Apple’s been on a very impressive roll and I’m not talking about it’s ever evolving line of mobile devices and computers, but rather its continuing build-out of solar farms. In 2012 they completed their Maiden North Carolin data center with its own on-site solar power facility which is the largest privately owned solar array in the U.S. Since then they’ve completed work on a facility in Prineville Oregon that utilizes “micro-hydro” and another solar facility in Reno Nevada is set to come online in 2015. In locations where they do not generate power they are sourcing it from wind and other renewables.
In truth, their conduct in regards to the environment goes far beyond their solar farms. They’ve made great efforts in recent years to address the energy consumption of their devices, the toxic chemicals in the devices, the recyclability of devices and amount of packaging for new products as well as repair shipments. Their most recent construction project, a new headquarters in Cupertino is designed to be one of the greenest buildings on the planet. Apple says this about it:
Like everything we build, our new Apple campus in Cupertino pushes the boundaries of technology — it will be the most energy‑efficient building of its kind. Powered by 100 percent renewable energy sources, the campus goes beyond showing respect for the environment to forming a partnership with it. Air flows freely between the inside and outside of the building, providing natural ventilation for 75 percent of the year. And sunlight powers one of the largest onsite corporate solar energy installations in the world.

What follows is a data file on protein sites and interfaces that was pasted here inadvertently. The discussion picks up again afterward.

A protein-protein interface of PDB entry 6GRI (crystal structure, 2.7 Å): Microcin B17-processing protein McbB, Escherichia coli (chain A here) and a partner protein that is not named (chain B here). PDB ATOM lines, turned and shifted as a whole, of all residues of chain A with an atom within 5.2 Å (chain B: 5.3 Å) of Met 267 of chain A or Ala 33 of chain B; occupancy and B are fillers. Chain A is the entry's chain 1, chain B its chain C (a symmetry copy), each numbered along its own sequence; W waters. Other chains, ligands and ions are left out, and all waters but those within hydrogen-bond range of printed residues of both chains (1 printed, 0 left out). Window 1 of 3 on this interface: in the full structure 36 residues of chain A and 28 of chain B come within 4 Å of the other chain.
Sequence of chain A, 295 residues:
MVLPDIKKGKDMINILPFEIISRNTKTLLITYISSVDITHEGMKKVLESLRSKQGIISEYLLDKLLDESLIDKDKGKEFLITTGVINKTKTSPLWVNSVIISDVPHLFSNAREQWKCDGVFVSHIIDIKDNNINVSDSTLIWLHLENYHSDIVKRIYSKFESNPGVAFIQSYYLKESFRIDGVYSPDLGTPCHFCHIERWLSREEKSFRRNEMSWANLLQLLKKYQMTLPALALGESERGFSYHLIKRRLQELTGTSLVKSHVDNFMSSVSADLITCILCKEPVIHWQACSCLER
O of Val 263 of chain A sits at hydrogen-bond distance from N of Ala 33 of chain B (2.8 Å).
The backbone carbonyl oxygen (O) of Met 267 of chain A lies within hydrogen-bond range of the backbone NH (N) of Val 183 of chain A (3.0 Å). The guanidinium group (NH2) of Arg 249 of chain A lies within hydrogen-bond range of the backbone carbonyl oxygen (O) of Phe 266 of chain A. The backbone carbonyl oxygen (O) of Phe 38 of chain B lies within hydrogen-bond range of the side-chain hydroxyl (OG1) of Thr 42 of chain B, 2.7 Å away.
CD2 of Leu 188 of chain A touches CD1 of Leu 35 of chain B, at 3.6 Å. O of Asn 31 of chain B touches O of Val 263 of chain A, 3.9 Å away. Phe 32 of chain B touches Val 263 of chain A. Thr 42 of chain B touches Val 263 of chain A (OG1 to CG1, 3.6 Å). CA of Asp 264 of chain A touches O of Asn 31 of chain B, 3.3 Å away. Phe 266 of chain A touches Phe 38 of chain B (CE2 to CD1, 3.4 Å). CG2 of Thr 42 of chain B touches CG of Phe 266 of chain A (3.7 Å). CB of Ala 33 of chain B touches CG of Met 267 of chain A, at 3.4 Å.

The building itself is just part of the story. Just under 80 percent of the site will be open space, populated by more than 7000 trees — including more than 6000 newly planted shade and fruit trees. Drought-tolerant plants will be used throughout the landscape to minimize water use.
For a comprehensive overview of their efforts to date check the Apple Environmental Responsibility page. It’s refreshing and long overdue for companies to not only acknowledge human climate change but to recognize their own impact and then make significant changes to their operations. Apple is doing this.
Here’s the latest:
On Tuesday, Apple CEO Tim Cook announced a massive new investment by the company in solar energy: an $850 million installation that will cover 1,300 acres in Monterey County, California. Apple is partnering with First Solar—the nation’s biggest utility-scale installer—on the project, which will produce enough power to supply 60,000 Californian homes, Cook said.
According to a press release from First Solar, Apple will receive 130 megawatts from the project under a 25-year deal, which the release describes as the largest such agreement ever.
Cook called it Apple’s “biggest, boldest and most ambitious” energy project to date, designed to offset the electricity needs of Apple’s new campus, the futuristic circular building designed by Norman Foster, and all of Apple’s California retail stores. “We know at Apple that climate change is real,” he said.